To make sure it stops as well as it goes, the GT-R Nismo is fitted with 410mm carbon-ceramic front brake discs gripped by six-piston callipers, while at the back are 390mm rotors and four-pot shoes. Those discs on the leading axle, by the way, are the biggest fitted to any Japanese production car, period. And it's the first production GT-R to run on carbon stoppers as standard. Weight-saving is going on everywhere in the body, so that the Nismo tips the scales at 1,703kg (hardly light, mind), split 55:45 front-to-rear. The dual-clutch, six-speed transaxle gearbox has been redeveloped to change cogs faster in manual mode and to be smoother in auto. The three-mode adjustable Bilstein suspension has been retuned to cope with all of this specialist hardware, and to compensate for the more rounded tyres, which have bigger contact patches to better grip the road. The aero kit on the car all works to keep the big Nissan planted on the tarmac. It is, in short, nothing less than a weapon for going bleedin' fast, whenever, wherever. As we believe Shakira once sang. Ahem.

At first, when you're just manoeuvring the GT-R Nismo about or even tooling along at normal road velocities, you might be wondering what all the fuss is about. An R35 makes a whole cacophony of heavy-duty noises, as its diffs and gearbox and V6 engine chunter and grumble and basically fill the cabin with plenty of mechanical din. There's a word often used to describe the GT-R's soundtrack and it's 'industrial'; we can't think of anything better to sum it up. That said, while the Nissan hardly ever makes a noise which you'd dare to suggest was tuneful, its gruff vocalisations have a deeply appealing, no-nonsense attitude all of their own. It sounds like you're ambling down the pit lane on a speed limiter, a barely restrained beast of a competition car straining at the leash to be let loose. This analogy isn't a million miles from the truth.

Anyway, you'll also notice that the Nismo's ride is firm, to the point of intolerable. You can cycle the Nissan into a setting called 'Comfort', but be aware this is a total misnomer. Compared to a standard R35, which has a gloss of elegance and grace to the way it deals with lumps and bumps in the tarmac, the Nismo is uncompromising in the extreme. The car also feels heavy, through its meaty but informative steering and the way it responds to demands for rapid changes of direction or moderate application of the carbon brakes. All things considered, it's not a very relaxing car in which to simply 'make progress'. You'll also be staring down the barrel of 18.6mpg average economy, no matter how carefully you drive it. That's what we achieved across 156 miles of testing and the best we could eke out of the VR38DETT was 22mpg, only elicited by us driving the car like a particularly cautious saint.

That's not the raison d'Ítre of the R35 Nismo, though. And when you take it by the scruff of the neck, you suddenly realise what all the wonder is about. Make no mistake, its all-grip, all-go manners might not have changed much in almost 15 years, but when a GT-R is hard-charging it's a breathtaking and brutal experience, and the Nismo is all of that and bit more besides.

There's a real wealth of detail and heft in that steering, while the balance of the car is sensational. More than any other R35 we've driven before, the Nismo loves to be steered on the throttle, with a sensation that it'll slide before its nose ever even dreams about ploughing straight on. Meanwhile, the damping takes on a real sense of taut control in the mid-speed range, while the carbon brakes are phenomenal; once you've got a bit of pace on the dial, the Nissan never feels its 1.7-tonne weight because it'll now switch directions with real alacrity, and those brakes have perfect pedal progression and monster bite.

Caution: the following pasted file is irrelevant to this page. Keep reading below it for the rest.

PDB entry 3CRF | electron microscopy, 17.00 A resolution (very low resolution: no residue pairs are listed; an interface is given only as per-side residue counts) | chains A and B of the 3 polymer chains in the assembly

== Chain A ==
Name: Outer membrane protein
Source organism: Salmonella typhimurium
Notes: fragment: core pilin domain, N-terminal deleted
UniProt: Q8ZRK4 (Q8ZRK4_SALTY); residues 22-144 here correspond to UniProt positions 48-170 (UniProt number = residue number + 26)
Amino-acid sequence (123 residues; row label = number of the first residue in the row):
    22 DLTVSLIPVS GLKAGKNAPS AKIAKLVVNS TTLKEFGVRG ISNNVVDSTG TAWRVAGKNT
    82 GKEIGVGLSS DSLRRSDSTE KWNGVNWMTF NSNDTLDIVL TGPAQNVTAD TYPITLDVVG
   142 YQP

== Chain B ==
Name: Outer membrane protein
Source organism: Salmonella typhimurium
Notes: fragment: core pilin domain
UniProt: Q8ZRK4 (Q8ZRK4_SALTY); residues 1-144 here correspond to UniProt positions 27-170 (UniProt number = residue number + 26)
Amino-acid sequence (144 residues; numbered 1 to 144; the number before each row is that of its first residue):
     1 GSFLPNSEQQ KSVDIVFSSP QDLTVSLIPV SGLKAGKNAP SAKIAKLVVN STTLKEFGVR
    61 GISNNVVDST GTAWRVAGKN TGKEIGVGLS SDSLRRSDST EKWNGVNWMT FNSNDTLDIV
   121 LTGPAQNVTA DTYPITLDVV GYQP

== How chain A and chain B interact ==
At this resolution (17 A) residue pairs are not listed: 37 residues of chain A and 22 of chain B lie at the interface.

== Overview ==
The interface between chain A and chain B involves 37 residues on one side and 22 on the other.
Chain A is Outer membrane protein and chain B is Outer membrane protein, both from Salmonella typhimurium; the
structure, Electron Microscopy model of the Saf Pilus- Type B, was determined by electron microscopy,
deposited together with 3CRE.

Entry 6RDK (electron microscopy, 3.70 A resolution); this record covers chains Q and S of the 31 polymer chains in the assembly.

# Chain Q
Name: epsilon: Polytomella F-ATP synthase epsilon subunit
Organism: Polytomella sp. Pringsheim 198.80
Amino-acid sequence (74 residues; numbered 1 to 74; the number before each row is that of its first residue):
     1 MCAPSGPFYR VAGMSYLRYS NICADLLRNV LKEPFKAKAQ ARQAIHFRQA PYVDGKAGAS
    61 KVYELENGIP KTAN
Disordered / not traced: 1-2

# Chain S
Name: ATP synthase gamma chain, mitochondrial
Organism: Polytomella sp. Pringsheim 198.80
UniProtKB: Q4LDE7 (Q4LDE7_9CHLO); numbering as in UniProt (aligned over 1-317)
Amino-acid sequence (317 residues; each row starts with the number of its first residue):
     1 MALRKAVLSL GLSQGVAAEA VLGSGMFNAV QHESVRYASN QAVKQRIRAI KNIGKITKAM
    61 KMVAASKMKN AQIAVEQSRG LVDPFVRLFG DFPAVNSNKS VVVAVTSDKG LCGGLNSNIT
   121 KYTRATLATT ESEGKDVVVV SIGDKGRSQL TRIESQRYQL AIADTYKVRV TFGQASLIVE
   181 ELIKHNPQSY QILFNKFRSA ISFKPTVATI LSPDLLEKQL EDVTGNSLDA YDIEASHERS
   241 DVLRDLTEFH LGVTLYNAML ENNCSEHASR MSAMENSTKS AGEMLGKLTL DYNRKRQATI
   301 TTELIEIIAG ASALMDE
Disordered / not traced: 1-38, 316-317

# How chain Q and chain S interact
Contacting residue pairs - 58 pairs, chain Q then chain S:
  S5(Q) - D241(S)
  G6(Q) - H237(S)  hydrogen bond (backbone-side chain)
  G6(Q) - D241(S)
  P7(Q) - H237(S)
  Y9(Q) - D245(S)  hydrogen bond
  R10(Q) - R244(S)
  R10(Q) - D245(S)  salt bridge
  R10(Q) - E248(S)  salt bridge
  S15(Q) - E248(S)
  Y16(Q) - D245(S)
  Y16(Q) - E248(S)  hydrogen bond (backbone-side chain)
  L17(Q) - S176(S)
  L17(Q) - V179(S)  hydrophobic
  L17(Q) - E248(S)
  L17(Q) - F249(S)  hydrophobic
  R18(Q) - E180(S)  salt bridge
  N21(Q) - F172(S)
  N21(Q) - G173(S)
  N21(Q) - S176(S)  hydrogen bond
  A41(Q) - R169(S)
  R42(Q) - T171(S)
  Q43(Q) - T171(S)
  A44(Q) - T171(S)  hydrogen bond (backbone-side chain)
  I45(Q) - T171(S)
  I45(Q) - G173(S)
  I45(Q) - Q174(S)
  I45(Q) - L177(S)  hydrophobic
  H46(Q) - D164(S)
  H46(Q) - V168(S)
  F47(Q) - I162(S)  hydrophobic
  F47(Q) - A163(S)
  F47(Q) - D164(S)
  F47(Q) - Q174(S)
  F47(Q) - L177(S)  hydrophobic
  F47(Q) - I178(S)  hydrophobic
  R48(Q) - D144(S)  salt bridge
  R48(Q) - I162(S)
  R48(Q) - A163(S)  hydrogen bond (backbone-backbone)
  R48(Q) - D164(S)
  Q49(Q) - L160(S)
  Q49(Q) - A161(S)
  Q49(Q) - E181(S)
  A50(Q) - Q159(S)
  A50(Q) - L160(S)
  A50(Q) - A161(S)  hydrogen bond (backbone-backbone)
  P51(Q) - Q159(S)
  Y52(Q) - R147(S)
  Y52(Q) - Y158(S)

And it remains as startlingly fast as ever. Both the turbos and the dual-clutch 'box feel instantaneous in their responses when you're on it, so that all you get is an unrelenting, terrifyingly fast and utterly addictive hit of acceleration if you floor the GT-R. You need to watch its speedo carefully, because the way it's oriented and marked out makes you think you're not going that fast. . . until you realise 100mph is only about 30 per cent of the way round the gauge. Overlaying the bonkers, bonkers speed the Nismo possesses is its roaring voice. It's a loud, boosty, hissing, snarling sound, not in the remotest bit delicate nor particularly soulful, but in the way a heavy-metal singer's screaming voice is appealing in its own way while an opera singer's aria doesn't please everyone, you'll enjoy the Nissan's V6 growl.

Honestly, don't let its age fool you. The R35 Nismo GT-R continues to be magnificent. And long may it continue in its own inimitable vein, we say.

Verdict

The simple summation here is that there's still nothing in the world that drives remotely like the R35 Nissan GT-R Nismo. It's a very particular method of going ridiculously quickly, and it won't satisfy everyone - it certainly won't if you're into chassis delicacy and nimble responses above remorseless, bludgeoning efficiency. But there remains a thrilling, remarkable fascination with the way the Nissan's hyper-intelligent onboard technology can corral all of this power and weight into a usable high-performance car, and thus the Nismo feels like a wonderful, non-conformist outlier in this ecological day and age. There's still masses of appeal to vehicles as stunningly talented as this high-end GT-R; so much so that a 2022MY Nismo has already been confirmed. It would appear, then, that this bellowing Godzilla is not about to go quietly into the night. Not just yet.

5 5 5 5 5 Exterior Design

4 4 4 4 4 Interior Ambience

3 3 3 3 3 Passenger Space

4 4 4 4 4 Luggage Space

5 5 5 5 5 Safety

3 3 3 3 3 Comfort

5 5 5 5 5 Driving Dynamics

5 5 5 5 5 Powertrain


Matt Robinson - 18 May 2021



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2021 Nissan GT-R Nismo 2020MY (R35). Image by Nissan.2021 Nissan GT-R Nismo 2020MY (R35). Image by Nissan.2021 Nissan GT-R Nismo 2020MY (R35). Image by Nissan.2021 Nissan GT-R Nismo 2020MY (R35). Image by Nissan.2021 Nissan GT-R Nismo 2020MY (R35). Image by Nissan.

2021 Nissan GT-R Nismo 2020MY (R35). Image by Nissan.2021 Nissan GT-R Nismo 2020MY (R35). Image by Nissan.2021 Nissan GT-R Nismo 2020MY (R35). Image by Nissan.2021 Nissan GT-R Nismo 2020MY (R35). Image by Nissan.2021 Nissan GT-R Nismo 2020MY (R35). Image by Nissan.